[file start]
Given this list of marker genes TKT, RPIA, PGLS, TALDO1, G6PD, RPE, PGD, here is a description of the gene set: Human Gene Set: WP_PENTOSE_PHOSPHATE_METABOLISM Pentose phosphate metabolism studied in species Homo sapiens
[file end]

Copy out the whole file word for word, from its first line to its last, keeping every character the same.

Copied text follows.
Given this list of marker genes TKT, RPIA, PGLS, TALDO1, G6PD, RPE, PGD, here is a description of the gene set: Human Gene Set: WP_PENTOSE_PHOSPHATE_METABOLISM Pentose phosphate metabolism studied in species Homo sapiens